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 Four differentspecies, both residents and migratory, are found in Nagaland. They are GreatPied Honbill (Bucerous bicornis), Rufousneccked Hornbill ( Aceros nepalensis), White throated Brown Hornbill (Ptilolaemus tickeli), and Assam Wreathrd Hornbill (Rhyticeros undulates). Honbills are fascinating birds, of which, the Great pied Hornbills a large pied black white bird with an enormous horned shape black and yellow bill and surrounded by a peculiar broad double pecked. The bird is about 51’’ in length and has a tail of 18.5.Female is smaller and measures on an average of 46’. They call sounds like a barking roar.


   These birds are generally found in  Evergreen forests in pairs or small parts of 3-5.They largely feeds on fruits especially wild figs (Ficus spp.) and fruits of Bonsum (Phobe goalparensis) and other berries and flowers (Bauhinia spp.) and variety of insects, lizards, mice, snakes and other small animals. The birds have regular time schedule over fixed routes to and from for their feeding and roosting places which are followed everyday.


The nesting season is generally in the month of March and April. During nesting a large, natural hollow is selected in a lofty tree in dense evergreen forests in species like Callophyllum tomentosum and other species often at 60 feet or more from the ground. After eggs have been laid the female blocks up the entrance of the hollow with a wall until there is only a narrow slit left, with in this the female incarcerates or imprisons her self. This phenomenon is called ‘‘Walling up the wife’’.  She is then fed by the male passing  throughout the period. The usual clutch is 3-5 eggs, but the larger hornbills may lay 1 or 2. Inc ubation lasts 1-2 months and chicks take6-7 weeks to fledge. After the young hatches out, the female comes out and feeds her young along with the mate.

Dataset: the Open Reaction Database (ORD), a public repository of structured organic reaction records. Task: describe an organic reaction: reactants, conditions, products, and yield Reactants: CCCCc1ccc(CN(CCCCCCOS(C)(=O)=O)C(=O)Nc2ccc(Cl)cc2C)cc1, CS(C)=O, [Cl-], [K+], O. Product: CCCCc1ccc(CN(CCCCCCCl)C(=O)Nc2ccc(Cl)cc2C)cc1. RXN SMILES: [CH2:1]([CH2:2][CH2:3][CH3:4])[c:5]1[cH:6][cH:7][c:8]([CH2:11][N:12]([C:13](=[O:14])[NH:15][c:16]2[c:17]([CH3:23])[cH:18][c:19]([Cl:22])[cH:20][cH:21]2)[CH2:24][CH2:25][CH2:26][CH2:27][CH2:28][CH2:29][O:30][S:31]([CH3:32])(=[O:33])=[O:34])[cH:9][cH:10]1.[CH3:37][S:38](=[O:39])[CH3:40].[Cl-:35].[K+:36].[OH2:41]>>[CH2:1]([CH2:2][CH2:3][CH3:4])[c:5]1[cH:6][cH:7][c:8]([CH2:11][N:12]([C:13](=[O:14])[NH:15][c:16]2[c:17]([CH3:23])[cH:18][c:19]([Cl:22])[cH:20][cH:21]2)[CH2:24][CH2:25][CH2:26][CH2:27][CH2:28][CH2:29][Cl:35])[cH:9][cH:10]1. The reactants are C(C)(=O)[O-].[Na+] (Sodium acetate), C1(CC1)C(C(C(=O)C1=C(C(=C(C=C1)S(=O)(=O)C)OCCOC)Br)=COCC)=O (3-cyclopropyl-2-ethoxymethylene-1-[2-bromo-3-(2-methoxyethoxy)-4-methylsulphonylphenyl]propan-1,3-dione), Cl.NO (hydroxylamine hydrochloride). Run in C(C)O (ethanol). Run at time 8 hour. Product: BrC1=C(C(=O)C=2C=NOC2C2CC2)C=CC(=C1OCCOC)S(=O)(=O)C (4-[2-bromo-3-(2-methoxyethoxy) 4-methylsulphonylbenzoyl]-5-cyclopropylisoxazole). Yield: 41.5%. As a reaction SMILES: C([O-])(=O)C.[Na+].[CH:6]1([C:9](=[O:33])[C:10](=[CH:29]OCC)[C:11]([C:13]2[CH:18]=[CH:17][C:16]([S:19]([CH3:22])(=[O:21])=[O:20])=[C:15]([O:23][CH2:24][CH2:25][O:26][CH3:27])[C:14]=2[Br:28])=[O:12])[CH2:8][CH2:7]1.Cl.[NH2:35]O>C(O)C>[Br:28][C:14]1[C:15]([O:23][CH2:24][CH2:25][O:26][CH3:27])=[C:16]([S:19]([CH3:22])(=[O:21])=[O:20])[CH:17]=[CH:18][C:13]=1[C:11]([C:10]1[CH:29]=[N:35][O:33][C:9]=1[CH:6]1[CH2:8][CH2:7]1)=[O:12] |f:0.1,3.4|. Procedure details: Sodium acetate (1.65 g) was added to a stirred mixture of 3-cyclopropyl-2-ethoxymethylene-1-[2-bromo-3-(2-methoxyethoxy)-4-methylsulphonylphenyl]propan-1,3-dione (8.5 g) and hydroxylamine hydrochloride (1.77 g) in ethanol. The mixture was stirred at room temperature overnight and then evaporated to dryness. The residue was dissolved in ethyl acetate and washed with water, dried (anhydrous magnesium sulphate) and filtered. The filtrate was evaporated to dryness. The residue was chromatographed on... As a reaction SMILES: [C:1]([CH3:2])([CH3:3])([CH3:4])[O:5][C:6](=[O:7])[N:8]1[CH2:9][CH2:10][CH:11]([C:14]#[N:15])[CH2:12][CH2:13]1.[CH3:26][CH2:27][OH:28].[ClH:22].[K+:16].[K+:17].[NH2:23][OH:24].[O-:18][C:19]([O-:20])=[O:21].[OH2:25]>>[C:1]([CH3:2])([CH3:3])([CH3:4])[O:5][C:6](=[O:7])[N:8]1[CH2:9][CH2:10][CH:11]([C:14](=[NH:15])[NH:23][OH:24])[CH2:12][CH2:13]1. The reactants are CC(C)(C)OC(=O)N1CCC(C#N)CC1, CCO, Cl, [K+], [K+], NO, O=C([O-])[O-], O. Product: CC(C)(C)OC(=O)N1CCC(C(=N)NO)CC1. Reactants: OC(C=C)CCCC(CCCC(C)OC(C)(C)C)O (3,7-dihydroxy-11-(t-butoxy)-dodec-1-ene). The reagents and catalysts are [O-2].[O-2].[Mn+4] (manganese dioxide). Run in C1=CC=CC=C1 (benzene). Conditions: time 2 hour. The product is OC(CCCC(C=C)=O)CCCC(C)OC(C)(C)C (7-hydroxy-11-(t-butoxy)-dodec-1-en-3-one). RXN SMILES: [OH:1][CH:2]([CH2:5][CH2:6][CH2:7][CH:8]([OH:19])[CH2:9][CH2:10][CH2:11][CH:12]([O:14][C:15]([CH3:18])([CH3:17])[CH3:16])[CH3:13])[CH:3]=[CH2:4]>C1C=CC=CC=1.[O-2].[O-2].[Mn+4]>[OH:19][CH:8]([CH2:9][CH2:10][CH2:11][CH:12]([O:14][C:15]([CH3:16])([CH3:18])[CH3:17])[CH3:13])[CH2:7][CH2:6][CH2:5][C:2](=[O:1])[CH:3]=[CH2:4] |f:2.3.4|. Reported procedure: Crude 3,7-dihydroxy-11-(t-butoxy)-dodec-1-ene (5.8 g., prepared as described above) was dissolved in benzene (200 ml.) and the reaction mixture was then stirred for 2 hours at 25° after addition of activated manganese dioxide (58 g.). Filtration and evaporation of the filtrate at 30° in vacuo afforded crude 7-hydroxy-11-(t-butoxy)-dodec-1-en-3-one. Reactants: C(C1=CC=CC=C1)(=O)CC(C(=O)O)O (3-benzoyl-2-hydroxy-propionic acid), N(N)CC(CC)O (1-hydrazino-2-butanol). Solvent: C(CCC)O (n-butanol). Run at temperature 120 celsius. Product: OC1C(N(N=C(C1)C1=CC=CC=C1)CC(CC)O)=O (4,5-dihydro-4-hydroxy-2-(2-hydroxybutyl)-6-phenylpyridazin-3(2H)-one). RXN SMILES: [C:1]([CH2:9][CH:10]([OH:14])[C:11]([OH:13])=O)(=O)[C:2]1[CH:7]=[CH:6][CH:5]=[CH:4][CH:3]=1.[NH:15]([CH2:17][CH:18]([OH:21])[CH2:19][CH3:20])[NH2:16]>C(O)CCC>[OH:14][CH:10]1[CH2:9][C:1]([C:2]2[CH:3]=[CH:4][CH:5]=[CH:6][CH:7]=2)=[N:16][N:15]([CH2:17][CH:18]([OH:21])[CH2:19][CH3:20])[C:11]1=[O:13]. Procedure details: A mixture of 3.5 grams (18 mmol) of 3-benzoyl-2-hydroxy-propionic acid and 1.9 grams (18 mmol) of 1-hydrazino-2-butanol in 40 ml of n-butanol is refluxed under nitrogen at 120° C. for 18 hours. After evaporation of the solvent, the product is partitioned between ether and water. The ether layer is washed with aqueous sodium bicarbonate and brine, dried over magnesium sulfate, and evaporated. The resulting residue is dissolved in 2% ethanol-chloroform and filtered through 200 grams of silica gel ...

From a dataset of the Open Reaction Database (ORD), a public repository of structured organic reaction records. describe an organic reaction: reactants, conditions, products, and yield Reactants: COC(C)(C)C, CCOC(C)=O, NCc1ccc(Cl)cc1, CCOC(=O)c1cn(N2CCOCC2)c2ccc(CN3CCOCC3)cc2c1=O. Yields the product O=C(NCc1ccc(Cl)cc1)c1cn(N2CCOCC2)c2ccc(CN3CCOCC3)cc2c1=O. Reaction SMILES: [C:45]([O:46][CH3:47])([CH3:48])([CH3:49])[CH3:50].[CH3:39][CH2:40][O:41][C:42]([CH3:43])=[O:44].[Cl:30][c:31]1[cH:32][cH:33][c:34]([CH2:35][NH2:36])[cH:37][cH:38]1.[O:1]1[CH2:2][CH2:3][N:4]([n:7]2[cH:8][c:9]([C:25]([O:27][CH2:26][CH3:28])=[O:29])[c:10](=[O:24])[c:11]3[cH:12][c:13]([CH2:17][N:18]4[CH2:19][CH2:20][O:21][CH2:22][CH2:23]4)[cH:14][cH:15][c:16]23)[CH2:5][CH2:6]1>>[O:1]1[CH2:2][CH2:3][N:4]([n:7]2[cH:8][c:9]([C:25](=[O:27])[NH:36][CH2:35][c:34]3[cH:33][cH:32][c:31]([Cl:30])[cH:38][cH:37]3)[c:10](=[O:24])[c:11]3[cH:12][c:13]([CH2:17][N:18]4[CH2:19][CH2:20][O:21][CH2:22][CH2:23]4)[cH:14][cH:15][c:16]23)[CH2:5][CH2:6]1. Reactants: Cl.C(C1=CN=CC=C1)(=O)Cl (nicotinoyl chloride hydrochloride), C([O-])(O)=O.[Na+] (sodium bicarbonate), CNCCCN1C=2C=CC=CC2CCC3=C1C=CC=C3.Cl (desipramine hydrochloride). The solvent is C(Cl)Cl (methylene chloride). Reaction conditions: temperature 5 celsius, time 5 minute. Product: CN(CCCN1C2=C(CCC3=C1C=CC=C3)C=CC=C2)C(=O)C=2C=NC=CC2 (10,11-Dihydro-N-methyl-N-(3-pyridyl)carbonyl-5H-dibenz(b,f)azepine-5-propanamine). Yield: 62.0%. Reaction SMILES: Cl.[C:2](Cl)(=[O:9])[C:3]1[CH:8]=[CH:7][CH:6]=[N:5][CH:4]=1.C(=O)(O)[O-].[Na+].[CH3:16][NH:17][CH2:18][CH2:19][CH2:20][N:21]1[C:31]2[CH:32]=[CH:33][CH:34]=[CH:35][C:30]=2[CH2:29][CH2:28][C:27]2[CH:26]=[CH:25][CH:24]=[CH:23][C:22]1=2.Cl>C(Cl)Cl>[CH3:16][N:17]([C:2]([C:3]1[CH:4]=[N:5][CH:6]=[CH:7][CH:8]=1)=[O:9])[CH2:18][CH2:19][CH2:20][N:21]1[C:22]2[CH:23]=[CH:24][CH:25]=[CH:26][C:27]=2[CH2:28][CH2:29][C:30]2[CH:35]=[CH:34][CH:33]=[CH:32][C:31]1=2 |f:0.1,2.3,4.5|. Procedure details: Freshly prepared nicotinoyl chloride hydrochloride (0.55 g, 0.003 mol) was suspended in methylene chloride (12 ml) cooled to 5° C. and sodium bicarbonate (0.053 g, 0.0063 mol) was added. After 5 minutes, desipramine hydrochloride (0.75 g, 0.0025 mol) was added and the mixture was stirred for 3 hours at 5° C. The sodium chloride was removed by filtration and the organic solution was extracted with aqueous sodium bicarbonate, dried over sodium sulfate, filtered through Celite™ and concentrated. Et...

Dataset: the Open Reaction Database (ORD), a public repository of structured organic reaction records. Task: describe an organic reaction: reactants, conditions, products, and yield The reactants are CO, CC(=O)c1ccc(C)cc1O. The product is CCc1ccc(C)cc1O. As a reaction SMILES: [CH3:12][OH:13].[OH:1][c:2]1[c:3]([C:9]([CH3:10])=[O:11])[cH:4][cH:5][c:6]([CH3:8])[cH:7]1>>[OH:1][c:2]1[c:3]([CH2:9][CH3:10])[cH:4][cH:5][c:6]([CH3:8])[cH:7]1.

There is the Mount Kist forest under Jaluki Forst Division which is well known for migration of different types of hornbills especially the great pied hornbill and Rufous necked hornbill, The migration of the hornbills is a regular feature during th months of November to February.  The hornbills migrate in these areas. Due to heavy biotic interference, habitat is miserably degraded and there is lack of protection of these birds and, consequently, No. of migrating birds to this area is significantly dwindled.  Migration of hornbills to natural occurrence is usually observed.

Management Practice:

 A project for conservation of these wonderful and beautiful birds, whose Number. is dwindling day by day due to degradation and loss of their habitat, has been submitted to the Govt. of India by recognising and identifying Mount Kista Forests  as a  ‘‘ Bio diversity Conservation Area”  for approval.